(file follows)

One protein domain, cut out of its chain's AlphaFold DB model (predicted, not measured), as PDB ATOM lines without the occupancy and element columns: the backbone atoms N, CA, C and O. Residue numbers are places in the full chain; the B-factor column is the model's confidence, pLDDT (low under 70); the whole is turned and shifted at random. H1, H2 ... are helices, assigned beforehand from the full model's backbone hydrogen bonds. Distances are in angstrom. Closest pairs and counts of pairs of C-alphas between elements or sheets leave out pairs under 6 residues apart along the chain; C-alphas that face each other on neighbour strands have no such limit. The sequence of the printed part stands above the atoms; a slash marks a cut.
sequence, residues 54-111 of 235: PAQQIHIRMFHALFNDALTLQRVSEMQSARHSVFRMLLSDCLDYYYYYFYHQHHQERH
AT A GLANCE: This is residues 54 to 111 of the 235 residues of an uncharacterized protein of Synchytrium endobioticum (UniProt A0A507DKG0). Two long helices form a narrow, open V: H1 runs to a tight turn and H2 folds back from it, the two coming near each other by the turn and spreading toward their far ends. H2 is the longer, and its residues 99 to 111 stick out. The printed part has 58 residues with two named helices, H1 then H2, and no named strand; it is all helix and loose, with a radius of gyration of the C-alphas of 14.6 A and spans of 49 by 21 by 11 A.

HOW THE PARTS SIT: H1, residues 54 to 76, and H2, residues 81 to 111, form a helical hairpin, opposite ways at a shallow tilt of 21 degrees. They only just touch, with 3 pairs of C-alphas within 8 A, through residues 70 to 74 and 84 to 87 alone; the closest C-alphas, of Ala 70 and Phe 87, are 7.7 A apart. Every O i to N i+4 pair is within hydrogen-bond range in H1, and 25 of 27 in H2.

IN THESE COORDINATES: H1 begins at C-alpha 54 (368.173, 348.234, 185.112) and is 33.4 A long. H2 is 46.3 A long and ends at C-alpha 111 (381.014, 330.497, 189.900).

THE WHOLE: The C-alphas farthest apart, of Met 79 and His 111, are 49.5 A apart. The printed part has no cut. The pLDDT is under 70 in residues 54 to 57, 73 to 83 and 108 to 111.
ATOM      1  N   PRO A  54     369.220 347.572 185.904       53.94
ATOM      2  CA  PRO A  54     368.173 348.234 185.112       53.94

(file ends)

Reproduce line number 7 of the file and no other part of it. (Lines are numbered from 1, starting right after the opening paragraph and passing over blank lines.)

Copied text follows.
ATOM      2  CA  PRO A  54     368.173 348.234 185.112       53.94